What do Universal Studios, Zippo lighters and Delta Airlines have in common?

The answer: all use personas in their marketing.

Delta recently created personas to help flight attendants meet customer needs. Zippo used personas to shape its first brand extension in 70 years. And Universal’s personas helped online ticket sales jump by 80 percent.

What Is Persona Marketing?

Persona marketing is nothing new. Author Angus Jenkinson debuted the concept in a 1994 trade article titled “Beyond Segmentation.” In it, Jenkinson suggested creating fictional characters to represent customer segments. These personas, his thinking went, would humanize analytical data while also helping marketers connect with the needs and motives of their target market.

While they never really went “out of style,” personas experienced a recent resurgence as web designers started using them to improve site navigation. Many marketers, too, have rediscovered personas in recent years.


The effort put into these personas varies. One Detroit-based agency creates entire “rooms” filled with furnishings and products that fit each “persona’s” lifestyle. Other marketers believe just a descriptive paragraph and a photo will do.

Persona Marketing at JPL

At JPL, personas help us maintain a clear marketing message across multiple departments. To create these personas, we start by pooling our knowledge of various customer segments. Who uses this product or service? What categories do these people fall under?

It quickly becomes clear whether we need one persona or several. We then determine details about the typical customer’s age, gender, profession and other characteristics. Sometimes these come directly from polls and other research. Other times, they’re based on gut instinct.

After defining personal characteristics, we explore that customer’s relationship to the business. Has the person used this product or service before? What does he know about it? Why does he need it? Finally, we move on to the purchase decision, and the factors that might steer it one way or another.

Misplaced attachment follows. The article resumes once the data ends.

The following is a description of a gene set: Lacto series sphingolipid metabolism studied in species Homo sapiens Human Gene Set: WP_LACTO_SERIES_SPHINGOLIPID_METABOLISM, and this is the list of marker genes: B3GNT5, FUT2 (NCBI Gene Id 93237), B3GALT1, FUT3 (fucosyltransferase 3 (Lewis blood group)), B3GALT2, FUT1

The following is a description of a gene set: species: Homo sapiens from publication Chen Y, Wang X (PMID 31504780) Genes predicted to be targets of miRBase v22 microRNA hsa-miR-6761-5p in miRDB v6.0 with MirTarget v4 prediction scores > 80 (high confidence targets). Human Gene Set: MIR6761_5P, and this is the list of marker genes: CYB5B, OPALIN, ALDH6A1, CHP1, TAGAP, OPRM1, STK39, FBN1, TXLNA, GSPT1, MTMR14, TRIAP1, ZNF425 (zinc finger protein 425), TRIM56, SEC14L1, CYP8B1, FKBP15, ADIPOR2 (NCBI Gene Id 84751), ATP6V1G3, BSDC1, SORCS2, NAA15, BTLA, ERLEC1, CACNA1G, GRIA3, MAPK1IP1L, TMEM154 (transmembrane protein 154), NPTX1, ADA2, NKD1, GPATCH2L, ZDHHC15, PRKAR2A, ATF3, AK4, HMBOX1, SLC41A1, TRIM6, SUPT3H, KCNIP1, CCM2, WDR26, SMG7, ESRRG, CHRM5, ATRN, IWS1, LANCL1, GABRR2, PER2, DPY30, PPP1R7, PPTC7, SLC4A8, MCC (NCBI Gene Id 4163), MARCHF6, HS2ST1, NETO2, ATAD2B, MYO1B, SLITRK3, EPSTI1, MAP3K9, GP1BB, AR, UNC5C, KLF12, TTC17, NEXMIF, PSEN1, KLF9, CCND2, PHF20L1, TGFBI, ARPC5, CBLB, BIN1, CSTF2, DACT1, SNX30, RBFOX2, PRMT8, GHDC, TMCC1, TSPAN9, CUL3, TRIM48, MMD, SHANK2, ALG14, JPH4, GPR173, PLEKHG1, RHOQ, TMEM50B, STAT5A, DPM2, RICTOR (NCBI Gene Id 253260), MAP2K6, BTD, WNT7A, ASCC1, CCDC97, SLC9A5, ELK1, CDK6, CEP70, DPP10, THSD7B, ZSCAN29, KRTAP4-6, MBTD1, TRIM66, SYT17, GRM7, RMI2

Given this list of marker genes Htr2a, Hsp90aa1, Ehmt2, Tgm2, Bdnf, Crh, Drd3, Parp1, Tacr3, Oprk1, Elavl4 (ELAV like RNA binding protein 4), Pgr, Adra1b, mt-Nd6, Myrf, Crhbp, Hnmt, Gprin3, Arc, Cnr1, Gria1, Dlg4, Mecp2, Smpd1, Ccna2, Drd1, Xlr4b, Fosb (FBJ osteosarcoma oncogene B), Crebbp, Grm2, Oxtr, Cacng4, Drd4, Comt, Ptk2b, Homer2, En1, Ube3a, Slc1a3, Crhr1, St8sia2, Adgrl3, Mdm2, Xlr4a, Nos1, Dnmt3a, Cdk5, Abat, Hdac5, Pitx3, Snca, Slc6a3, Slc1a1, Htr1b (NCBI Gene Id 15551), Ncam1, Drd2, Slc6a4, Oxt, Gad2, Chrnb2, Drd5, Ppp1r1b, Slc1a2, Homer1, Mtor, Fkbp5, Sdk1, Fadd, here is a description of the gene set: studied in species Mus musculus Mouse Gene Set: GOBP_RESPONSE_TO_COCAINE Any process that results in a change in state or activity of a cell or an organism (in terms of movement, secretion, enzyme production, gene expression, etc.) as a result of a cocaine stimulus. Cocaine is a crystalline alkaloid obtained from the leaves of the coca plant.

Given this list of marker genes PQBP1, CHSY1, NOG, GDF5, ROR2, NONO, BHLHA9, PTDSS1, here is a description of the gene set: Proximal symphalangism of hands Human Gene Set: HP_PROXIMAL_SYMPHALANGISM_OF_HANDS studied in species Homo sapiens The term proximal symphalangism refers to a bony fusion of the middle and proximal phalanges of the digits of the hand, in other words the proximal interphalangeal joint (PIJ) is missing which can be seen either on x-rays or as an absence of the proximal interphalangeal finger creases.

Example of a Marketing Persona

Once we’ve collected these details, we use them to craft a one-page summary. This summary includes a photo, a name and a call-out identifying the customer’s immediate needs.

Take “Andy the Architect,” a persona we recently created for an engineering client. Andy works at a mid-sized firm, where he hopes to one day become partner. He often collaborates with engineers, but occasionally experiences a communication breakdown that causes the work to suffer — something he hates because it reflects poorly on him.

Andy’s callout? “Please make me look good!”

Of course, we can’t represent each customer with a single persona. Some will be married, others divorced. Some will have three children, others none. But by creating personas, we can put a human face on consumer data that might otherwise seem amorphous and sterile.

The Real Value of Marketing Personas

From there, it becomes easy to create successful marketing. Decisions aren’t based on personal preference but what Andy the Architect would respond to best.

With all the media, messages and data in today’s marketing campaigns, it’s easy to become bogged down by the details. Personas keep your customers front and center. Suddenly you’re not marketing to reams of demographic data. You’re talking to real live human beings.

Only then can you make a connection. And only with that connection can you make the sale.